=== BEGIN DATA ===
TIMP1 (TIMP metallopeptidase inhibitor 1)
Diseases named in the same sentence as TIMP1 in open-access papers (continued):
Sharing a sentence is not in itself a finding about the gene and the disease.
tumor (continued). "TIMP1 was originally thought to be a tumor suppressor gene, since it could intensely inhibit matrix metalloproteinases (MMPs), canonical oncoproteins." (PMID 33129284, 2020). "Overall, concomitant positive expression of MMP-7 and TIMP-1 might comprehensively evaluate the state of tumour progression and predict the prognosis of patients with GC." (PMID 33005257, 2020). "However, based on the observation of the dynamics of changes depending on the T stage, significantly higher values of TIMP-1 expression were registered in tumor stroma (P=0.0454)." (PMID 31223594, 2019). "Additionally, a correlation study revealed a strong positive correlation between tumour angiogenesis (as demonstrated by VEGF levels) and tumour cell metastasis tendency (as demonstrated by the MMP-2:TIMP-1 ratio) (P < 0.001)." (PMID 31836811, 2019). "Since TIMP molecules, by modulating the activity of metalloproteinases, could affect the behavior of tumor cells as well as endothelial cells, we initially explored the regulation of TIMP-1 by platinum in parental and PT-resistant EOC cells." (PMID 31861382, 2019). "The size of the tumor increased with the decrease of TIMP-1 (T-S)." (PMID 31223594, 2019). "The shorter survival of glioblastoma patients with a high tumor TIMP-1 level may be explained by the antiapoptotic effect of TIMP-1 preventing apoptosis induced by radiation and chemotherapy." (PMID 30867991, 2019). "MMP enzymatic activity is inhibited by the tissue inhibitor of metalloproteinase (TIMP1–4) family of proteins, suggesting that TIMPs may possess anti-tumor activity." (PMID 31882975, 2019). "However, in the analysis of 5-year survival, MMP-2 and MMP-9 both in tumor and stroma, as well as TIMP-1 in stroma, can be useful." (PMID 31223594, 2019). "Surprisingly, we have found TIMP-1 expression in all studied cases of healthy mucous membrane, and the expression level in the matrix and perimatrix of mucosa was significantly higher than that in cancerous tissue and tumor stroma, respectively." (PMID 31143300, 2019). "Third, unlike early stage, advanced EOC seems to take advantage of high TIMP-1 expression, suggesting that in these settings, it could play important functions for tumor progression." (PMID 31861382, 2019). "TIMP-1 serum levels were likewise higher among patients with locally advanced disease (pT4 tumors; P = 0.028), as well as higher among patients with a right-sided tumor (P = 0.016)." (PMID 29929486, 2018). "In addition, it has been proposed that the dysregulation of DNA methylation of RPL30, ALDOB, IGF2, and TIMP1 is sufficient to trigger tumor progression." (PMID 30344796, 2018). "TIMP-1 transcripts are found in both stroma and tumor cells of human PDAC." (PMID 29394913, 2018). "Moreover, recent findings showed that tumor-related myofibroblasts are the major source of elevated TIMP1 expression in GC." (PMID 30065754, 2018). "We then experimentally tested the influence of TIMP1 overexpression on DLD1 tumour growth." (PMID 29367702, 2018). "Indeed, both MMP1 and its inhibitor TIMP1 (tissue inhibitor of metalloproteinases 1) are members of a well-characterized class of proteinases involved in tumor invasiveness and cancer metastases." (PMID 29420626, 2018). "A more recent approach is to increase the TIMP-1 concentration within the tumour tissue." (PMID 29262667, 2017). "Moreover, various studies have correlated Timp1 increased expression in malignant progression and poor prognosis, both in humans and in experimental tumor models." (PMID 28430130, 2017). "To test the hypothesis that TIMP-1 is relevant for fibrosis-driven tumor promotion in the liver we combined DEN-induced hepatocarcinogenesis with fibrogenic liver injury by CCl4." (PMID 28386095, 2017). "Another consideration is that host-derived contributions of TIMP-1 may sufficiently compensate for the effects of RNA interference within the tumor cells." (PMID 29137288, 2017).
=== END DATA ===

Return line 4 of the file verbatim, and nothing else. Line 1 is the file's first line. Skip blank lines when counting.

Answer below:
tumor (continued). "TIMP1 was originally thought to be a tumor suppressor gene, since it could intensely inhibit matrix metalloproteinases (MMPs), canonical oncoproteins." (PMID 33129284, 2020). "Overall, concomitant positive expression of MMP-7 and TIMP-1 might comprehensively evaluate the state of tumour progression and predict the prognosis of patients with GC." (PMID 33005257, 2020). "However, based on the observation of the dynamics of changes depending on the T stage, significantly higher values of TIMP-1 expression were registered in tumor stroma (P=0.0454)." (PMID 31223594, 2019). "Additionally, a correlation study revealed a strong positive correlation between tumour angiogenesis (as demonstrated by VEGF levels) and tumour cell metastasis tendency (as demonstrated by the MMP-2:TIMP-1 ratio) (P < 0.001)." (PMID 31836811, 2019). "Since TIMP molecules, by modulating the activity of metalloproteinases, could affect the behavior of tumor cells as well as endothelial cells, we initially explored the regulation of TIMP-1 by platinum in parental and PT-resistant EOC cells." (PMID 31861382, 2019). "The size of the tumor increased with the decrease of TIMP-1 (T-S)." (PMID 31223594, 2019). "The shorter survival of glioblastoma patients with a high tumor TIMP-1 level may be explained by the antiapoptotic effect of TIMP-1 preventing apoptosis induced by radiation and chemotherapy." (PMID 30867991, 2019). "MMP enzymatic activity is inhibited by the tissue inhibitor of metalloproteinase (TIMP1–4) family of proteins, suggesting that TIMPs may possess anti-tumor activity." (PMID 31882975, 2019). "However, in the analysis of 5-year survival, MMP-2 and MMP-9 both in tumor and stroma, as well as TIMP-1 in stroma, can be useful." (PMID 31223594, 2019). "Surprisingly, we have found TIMP-1 expression in all studied cases of healthy mucous membrane, and the expression level in the matrix and perimatrix of mucosa was significantly higher than that in cancerous tissue and tumor stroma, respectively." (PMID 31143300, 2019). "Third, unlike early stage, advanced EOC seems to take advantage of high TIMP-1 expression, suggesting that in these settings, it could play important functions for tumor progression." (PMID 31861382, 2019). "TIMP-1 serum levels were likewise higher among patients with locally advanced disease (pT4 tumors; P = 0.028), as well as higher among patients with a right-sided tumor (P = 0.016)." (PMID 29929486, 2018). "In addition, it has been proposed that the dysregulation of DNA methylation of RPL30, ALDOB, IGF2, and TIMP1 is sufficient to trigger tumor progression." (PMID 30344796, 2018). "TIMP-1 transcripts are found in both stroma and tumor cells of human PDAC." (PMID 29394913, 2018). "Moreover, recent findings showed that tumor-related myofibroblasts are the major source of elevated TIMP1 expression in GC." (PMID 30065754, 2018). "We then experimentally tested the influence of TIMP1 overexpression on DLD1 tumour growth." (PMID 29367702, 2018). "Indeed, both MMP1 and its inhibitor TIMP1 (tissue inhibitor of metalloproteinases 1) are members of a well-characterized class of proteinases involved in tumor invasiveness and cancer metastases." (PMID 29420626, 2018). "A more recent approach is to increase the TIMP-1 concentration within the tumour tissue." (PMID 29262667, 2017). "Moreover, various studies have correlated Timp1 increased expression in malignant progression and poor prognosis, both in humans and in experimental tumor models." (PMID 28430130, 2017). "To test the hypothesis that TIMP-1 is relevant for fibrosis-driven tumor promotion in the liver we combined DEN-induced hepatocarcinogenesis with fibrogenic liver injury by CCl4." (PMID 28386095, 2017). "Another consideration is that host-derived contributions of TIMP-1 may sufficiently compensate for the effects of RNA interference within the tumor cells." (PMID 29137288, 2017).